Groups applying for registration must submit an application form, organizational charter, minutes of an institutional meeting, and a list of founding members to the SCRA for review. The SCRA is legally authorized to deny the registration of a religious group if it does not comply with the law or is considered a threat to national security, social stability, interethnic and interdenominational harmony, public order, health, or morality. Denied applicants may reapply or may appeal to the courts. The registration process with the SCRA is often cumbersome, taking anywhere from a month to several years to complete. Each congregation of a religious group must register separately.

If approved, a religious group may choose to complete the registration process with the Ministry of Justice. Registration is required in order to obtain status as a legal entity and for the group to own property, open bank accounts, and otherwise engage in contractual activities. If a religious group engages in a commercial activity, it is required to pay taxes. Normally religious groups are exempt from taxes.

According to the law, missionary activity may only be conducted by individuals representing registered religious organizations. Once the foreign missionary’s registration is approved by the SCRA, the missionary must apply for a visa with the Ministry of Foreign Affairs. Visas are valid for up to one year and a missionary is allowed to work three consecutive years in the country. All religious foreign entities, including missionaries, must operate within these restrictions and must register annually.

The law gives the SCRA authority to ban religious groups as long as it delivers written notice to the group indicating that they are not acting in accordance with the law and if a judge issues a decision, on the basis of the SCRA’s request, to ban the group. Authorities maintained bans on fifteen “religiously-oriented” groups, including Al-Qaida, the Taliban, the Islamic Movement of Eastern Turkistan, the Kurdish Peoples’ Congress, the Organization for the Release of Eastern Turkistan, Hizb utl-Tahrir (HT), the Union of Islamic Jihad, the Islamic Party of Turkistan, the Unification (Mun San Men) Church, Takfir Jihadist, Jaysh al-Mahdi, Jund al-Khilafah, Ansarullah, Akromiya, and the Church of Scientology.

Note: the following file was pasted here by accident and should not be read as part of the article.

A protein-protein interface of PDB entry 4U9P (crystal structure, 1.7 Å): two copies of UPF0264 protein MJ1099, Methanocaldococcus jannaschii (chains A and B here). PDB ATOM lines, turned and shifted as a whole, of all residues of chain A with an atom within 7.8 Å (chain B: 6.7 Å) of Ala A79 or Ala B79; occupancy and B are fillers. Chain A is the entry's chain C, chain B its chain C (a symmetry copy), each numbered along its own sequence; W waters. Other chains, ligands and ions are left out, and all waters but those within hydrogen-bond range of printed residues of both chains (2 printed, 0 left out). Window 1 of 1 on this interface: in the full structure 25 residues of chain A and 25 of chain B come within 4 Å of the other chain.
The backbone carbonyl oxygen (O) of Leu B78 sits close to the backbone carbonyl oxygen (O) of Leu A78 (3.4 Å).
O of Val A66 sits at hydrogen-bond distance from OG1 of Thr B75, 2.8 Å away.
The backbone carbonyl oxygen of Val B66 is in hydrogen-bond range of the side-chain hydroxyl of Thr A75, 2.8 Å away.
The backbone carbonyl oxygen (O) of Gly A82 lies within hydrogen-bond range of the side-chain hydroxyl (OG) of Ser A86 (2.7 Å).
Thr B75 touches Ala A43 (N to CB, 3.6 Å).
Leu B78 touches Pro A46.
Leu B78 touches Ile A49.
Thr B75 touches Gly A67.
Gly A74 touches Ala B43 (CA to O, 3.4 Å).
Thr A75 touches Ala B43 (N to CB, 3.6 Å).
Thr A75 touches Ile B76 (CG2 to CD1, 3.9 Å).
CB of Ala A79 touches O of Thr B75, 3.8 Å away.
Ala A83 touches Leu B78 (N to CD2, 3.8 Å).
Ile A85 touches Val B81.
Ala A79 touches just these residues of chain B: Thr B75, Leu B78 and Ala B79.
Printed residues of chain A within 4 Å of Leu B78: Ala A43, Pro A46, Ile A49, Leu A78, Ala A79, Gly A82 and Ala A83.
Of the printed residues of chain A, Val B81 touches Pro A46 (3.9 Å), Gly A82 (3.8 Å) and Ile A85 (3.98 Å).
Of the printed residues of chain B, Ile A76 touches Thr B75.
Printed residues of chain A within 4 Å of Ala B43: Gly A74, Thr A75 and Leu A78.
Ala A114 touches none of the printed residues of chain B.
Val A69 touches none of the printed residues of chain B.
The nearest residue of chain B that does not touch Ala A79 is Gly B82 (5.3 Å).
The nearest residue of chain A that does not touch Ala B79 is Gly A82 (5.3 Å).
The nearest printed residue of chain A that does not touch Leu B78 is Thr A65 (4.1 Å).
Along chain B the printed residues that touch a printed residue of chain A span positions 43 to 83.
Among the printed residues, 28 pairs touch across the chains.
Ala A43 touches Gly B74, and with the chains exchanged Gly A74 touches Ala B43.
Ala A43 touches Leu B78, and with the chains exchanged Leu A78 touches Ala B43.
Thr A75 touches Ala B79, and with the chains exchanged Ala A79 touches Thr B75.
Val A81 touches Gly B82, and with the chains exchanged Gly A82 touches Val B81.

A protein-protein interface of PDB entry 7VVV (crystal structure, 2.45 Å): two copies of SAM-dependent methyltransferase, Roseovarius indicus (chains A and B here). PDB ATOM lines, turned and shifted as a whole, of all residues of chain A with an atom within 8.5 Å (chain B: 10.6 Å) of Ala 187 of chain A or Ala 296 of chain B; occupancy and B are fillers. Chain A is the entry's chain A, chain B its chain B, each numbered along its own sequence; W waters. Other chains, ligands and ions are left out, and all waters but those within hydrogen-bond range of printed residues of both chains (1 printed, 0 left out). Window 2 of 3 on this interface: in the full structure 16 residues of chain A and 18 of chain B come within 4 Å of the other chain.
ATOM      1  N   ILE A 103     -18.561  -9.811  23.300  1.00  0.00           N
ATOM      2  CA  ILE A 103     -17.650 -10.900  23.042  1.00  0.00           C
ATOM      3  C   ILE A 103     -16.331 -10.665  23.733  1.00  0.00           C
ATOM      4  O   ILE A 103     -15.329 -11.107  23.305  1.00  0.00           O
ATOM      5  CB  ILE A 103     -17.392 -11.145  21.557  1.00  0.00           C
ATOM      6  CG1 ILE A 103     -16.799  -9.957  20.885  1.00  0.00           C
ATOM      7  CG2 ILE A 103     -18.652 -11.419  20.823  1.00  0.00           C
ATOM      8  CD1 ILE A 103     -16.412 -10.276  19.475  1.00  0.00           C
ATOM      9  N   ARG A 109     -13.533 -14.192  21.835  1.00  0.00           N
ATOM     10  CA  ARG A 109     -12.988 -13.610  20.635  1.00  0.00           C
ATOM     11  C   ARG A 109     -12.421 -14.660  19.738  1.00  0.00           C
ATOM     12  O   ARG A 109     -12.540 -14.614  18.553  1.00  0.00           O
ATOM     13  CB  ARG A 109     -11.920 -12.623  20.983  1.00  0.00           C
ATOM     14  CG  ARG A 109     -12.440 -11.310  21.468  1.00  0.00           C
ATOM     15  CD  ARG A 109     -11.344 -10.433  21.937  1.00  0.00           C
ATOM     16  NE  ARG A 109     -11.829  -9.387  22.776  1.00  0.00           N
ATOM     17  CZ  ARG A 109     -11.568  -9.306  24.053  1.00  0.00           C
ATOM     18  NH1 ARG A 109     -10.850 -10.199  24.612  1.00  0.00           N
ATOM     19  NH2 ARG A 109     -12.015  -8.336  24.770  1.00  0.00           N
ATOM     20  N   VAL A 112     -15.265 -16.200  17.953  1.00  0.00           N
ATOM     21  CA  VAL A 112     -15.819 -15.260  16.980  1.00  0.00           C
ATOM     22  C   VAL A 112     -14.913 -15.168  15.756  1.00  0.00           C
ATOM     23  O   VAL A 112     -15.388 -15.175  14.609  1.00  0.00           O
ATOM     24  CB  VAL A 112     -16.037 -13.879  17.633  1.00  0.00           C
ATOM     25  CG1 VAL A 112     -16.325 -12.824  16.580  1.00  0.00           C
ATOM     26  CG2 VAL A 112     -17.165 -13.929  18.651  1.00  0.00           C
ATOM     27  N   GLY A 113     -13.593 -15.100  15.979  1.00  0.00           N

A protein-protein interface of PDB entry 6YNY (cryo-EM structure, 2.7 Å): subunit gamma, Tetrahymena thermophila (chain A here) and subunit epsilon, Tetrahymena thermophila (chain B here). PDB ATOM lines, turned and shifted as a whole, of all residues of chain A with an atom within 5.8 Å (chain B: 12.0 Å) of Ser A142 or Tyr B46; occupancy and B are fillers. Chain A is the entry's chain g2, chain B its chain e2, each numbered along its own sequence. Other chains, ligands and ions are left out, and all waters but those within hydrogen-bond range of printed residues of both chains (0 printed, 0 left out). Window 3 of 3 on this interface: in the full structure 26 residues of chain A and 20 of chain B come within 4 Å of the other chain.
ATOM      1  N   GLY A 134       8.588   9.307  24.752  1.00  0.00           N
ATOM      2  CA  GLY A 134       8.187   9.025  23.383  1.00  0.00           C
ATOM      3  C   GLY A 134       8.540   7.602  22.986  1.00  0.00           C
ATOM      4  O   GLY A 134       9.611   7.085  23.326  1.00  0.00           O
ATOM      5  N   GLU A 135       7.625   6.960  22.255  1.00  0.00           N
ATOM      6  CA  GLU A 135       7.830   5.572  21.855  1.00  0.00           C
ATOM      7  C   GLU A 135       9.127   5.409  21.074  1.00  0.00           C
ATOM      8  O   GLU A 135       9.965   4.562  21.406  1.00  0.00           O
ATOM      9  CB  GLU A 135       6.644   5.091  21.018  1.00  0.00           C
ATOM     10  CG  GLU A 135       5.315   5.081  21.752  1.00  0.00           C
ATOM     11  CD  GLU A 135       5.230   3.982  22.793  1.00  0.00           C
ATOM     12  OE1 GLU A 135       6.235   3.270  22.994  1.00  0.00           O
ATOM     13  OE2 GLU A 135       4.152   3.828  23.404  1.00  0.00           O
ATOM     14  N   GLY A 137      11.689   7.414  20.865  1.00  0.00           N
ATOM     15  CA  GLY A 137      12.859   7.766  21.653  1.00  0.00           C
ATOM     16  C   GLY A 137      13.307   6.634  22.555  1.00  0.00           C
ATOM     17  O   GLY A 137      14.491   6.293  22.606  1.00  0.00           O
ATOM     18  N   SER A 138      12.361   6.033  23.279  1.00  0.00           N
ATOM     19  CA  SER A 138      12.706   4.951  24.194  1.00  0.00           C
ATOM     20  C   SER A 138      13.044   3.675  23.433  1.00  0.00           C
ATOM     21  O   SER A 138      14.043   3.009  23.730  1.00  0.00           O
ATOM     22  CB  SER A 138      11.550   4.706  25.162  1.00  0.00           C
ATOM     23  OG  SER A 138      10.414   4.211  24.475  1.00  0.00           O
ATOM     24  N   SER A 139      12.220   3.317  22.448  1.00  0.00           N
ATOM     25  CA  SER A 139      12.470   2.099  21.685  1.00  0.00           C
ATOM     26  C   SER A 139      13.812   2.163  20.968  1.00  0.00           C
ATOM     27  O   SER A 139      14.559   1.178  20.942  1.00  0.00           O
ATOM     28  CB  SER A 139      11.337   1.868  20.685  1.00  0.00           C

According to the law, religious groups are prohibited from “involvement in organizational activities aimed at inciting ethnic, racial, or religious hatred.” This law is often applied to groups the government labels as extremist.

While the law provides for the right of religious groups to produce, import, export, and distribute religious literature and materials in accordance with established procedures, all religious literature and materials are subject to examination by state “experts.” There is no specific procedure for hiring or evaluating these experts, and they are typically employees of the SCRA or religious scholars with whom the agency contracts. The law prohibits the distribution of religious literature and materials in public locations or in visits to individual households, schools, and other institutions.

The law requires individuals who wish to undertake alternative service as conscientious objectors to make monetary contributions to a special account belonging to the Ministry of Defense (MOD). The penalty for evasion of compulsory military service is 25,000 som ($426) and/or community service.

The religion law allows public schools to offer religion courses which discuss the history and character of religions as long as the subject of such teaching is not religious and does not promote any particular religion. In November the president and the National Defense Council issued a Concept on Religion – part of which calls on the Ministry of Education to develop a formalized method of teaching religion and the history of world religions in schools.

Government Practices